Reconciliation is not a linear trajectory, nor is it a once-off event. It is also not inevitable. It is a process that requires considerable further effort in addressing the problems that fracture South African society today. Government has demonstrated the will to combat these problems, introducing economic development and anti-poverty programmes, and allocating funds to support them. Yet while these are positive changes, the country has not as yet managed to design and implement a combination of these policies and programmes that will most effectively bring about sustainable change.
Guided by the Constitution, programmes and policies of this kind have attempted to bring about ‘substantive equality’, which takes into account disparity in access to resources across the population and requires strategies to rectify these conditions in a deliberate and targeted manner. Resultant reforms and interventions have included measures such as black economic empowerment and land redistribution, which have been implemented with positive effects for some. However, in practice these policies have been overly selective in their targeting of specific segments of the most disadvantaged populations: while the growth of an established black middle class is positive, this change has had little effect on large-scale poverty alleviation.
Educational enrollment levels have improved substantively since 1994. However, educational service delivery has languished in many respects, particularly in rural areas. Further, South Africa has a burgeoning youth population. With approximately 3 million people between the ages of 18 and 24 out of school and unemployed, and many more joining their ranks every year, the lack of work and livelihood opportunities for youth has serious implications for social stability. The experiences and outlook of this changing demographic will also alter political debates and allegiances to come, as well as social cohesion and prospects for reconciliation and national unity. South Africa is known for its social capacity for compromise, but will it now compromise on its youth by letting them fall through the cracks of the system?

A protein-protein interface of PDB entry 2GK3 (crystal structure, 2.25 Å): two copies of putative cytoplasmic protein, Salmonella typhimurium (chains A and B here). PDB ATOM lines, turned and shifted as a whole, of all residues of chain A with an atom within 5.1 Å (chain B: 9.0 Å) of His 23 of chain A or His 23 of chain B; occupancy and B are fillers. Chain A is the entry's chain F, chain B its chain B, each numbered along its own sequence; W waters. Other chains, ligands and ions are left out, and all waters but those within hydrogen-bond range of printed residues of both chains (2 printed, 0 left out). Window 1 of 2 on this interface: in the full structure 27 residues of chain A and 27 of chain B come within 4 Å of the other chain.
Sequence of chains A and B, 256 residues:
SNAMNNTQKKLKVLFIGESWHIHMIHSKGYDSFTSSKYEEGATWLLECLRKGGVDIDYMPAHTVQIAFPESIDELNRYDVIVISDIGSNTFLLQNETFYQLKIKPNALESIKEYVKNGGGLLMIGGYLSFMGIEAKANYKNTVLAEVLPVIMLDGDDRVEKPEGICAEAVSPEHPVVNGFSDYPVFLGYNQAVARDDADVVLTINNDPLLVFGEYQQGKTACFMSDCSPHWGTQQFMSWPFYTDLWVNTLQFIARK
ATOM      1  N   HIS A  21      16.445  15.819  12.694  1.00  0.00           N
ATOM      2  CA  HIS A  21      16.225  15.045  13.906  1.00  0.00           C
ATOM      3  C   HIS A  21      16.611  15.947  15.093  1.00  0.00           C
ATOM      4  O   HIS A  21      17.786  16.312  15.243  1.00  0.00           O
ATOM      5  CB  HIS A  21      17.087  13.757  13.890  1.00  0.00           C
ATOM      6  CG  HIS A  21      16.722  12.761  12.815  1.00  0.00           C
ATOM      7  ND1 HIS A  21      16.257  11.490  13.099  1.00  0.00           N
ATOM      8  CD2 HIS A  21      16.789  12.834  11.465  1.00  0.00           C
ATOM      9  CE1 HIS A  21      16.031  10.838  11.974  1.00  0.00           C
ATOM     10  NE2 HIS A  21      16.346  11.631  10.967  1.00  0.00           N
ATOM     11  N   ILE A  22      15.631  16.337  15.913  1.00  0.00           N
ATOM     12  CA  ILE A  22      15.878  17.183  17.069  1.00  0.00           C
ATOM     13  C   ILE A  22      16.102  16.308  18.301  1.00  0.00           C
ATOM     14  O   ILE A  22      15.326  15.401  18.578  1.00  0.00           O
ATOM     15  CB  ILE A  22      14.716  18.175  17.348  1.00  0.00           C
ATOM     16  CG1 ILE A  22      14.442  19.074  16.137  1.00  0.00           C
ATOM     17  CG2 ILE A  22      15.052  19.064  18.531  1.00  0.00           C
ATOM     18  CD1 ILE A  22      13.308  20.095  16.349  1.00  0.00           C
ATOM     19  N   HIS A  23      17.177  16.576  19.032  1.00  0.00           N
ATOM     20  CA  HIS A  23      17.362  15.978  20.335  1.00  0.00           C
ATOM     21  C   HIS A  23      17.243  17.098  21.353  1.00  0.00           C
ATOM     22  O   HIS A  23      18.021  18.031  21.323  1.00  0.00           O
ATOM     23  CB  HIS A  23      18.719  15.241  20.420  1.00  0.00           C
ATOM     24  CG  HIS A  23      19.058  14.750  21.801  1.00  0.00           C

Socioeconomic inequality has the potential to further fracture already-tenuous social relationships, but the trend of a growing divide can still be countered by more effective work towards substantive equality through further development of the education system, expanded social grants and other safety nets for the poor, and above all, sustainable job creation.
Interim concessions and modest improvements may hold back discontent for a while yet – but assumptions of acceptance and complacency by affected South Africans are short-sighted, and certainly overlook the country’s historical legacy of active citizenship. Difficult decisions must also be made about which problems will receive priority in terms of attention and resources. Further progress in the process of reconciliation can be made through addressing this socioeconomic divide and demonstrating to citizens that they have not been waiting in vain.
Sana Rais is currently completing her masters degree at the Kroc Institute for International Peace Studies, University of Notre Dame, and is a research intern in the Political Analysis programme at the IJR.